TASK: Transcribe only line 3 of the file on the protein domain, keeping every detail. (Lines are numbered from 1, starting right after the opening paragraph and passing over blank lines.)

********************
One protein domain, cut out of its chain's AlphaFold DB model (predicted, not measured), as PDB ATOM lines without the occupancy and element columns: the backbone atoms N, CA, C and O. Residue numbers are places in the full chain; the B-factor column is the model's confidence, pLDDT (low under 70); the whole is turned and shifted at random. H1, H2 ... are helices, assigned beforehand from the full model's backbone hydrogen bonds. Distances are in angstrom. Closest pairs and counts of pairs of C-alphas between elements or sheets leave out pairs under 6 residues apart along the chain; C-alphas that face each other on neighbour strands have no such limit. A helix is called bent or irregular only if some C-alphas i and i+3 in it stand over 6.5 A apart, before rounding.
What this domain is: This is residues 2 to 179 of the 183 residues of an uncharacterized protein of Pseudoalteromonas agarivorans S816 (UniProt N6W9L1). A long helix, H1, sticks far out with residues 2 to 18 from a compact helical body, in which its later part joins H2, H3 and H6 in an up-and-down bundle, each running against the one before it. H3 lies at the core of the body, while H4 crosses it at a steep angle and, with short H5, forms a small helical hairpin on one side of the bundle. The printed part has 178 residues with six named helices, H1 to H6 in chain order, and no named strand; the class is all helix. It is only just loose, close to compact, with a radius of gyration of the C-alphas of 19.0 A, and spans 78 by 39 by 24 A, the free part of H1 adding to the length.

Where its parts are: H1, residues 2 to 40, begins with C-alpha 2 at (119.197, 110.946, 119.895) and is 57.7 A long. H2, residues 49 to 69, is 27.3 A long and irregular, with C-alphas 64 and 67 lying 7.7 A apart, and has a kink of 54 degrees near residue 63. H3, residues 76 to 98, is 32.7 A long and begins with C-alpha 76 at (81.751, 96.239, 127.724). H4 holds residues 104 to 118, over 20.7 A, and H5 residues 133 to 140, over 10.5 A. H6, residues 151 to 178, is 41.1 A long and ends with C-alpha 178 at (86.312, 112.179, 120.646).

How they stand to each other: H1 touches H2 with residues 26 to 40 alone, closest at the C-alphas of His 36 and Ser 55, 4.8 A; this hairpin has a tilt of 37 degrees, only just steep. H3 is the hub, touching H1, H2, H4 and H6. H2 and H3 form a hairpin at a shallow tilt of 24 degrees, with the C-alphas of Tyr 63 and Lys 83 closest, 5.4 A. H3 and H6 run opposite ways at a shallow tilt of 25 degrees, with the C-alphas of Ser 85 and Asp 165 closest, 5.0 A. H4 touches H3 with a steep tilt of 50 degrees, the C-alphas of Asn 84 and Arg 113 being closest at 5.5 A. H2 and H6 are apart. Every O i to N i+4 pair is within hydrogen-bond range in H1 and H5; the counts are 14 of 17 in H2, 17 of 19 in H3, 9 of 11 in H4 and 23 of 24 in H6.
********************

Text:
How they stand to each other: H1 touches H2 with residues 26 to 40 alone, closest at the C-alphas of His 36 and Ser 55, 4.8 A; this hairpin has a tilt of 37 degrees, only just steep. H3 is the hub, touching H1, H2, H4 and H6. H2 and H3 form a hairpin at a shallow tilt of 24 degrees, with the C-alphas of Tyr 63 and Lys 83 closest, 5.4 A. H3 and H6 run opposite ways at a shallow tilt of 25 degrees, with the C-alphas of Ser 85 and Asp 165 closest, 5.0 A. H4 touches H3 with a steep tilt of 50 degrees, the C-alphas of Asn 84 and Arg 113 being closest at 5.5 A. H2 and H6 are apart. Every O i to N i+4 pair is within hydrogen-bond range in H1 and H5; the counts are 14 of 17 in H2, 17 of 19 in H3, 9 of 11 in H4 and 23 of 24 in H6.